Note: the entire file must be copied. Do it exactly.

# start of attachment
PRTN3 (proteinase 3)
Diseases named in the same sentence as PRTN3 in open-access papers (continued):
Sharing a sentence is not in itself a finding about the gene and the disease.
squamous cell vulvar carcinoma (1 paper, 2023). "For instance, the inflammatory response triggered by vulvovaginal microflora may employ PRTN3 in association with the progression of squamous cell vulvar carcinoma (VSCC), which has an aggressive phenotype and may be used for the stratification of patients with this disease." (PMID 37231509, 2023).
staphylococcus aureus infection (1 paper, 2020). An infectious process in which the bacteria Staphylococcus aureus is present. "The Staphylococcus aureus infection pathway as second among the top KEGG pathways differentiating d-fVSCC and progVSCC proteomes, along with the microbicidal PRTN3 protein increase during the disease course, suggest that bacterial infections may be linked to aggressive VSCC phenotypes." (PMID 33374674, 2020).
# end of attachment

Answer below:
PRTN3 (proteinase 3)
Diseases named in the same sentence as PRTN3 in open-access papers (continued):
Sharing a sentence is not in itself a finding about the gene and the disease.
squamous cell vulvar carcinoma (1 paper, 2023). "For instance, the inflammatory response triggered by vulvovaginal microflora may employ PRTN3 in association with the progression of squamous cell vulvar carcinoma (VSCC), which has an aggressive phenotype and may be used for the stratification of patients with this disease." (PMID 37231509, 2023).
staphylococcus aureus infection (1 paper, 2020). An infectious process in which the bacteria Staphylococcus aureus is present. "The Staphylococcus aureus infection pathway as second among the top KEGG pathways differentiating d-fVSCC and progVSCC proteomes, along with the microbicidal PRTN3 protein increase during the disease course, suggest that bacterial infections may be linked to aggressive VSCC phenotypes." (PMID 33374674, 2020).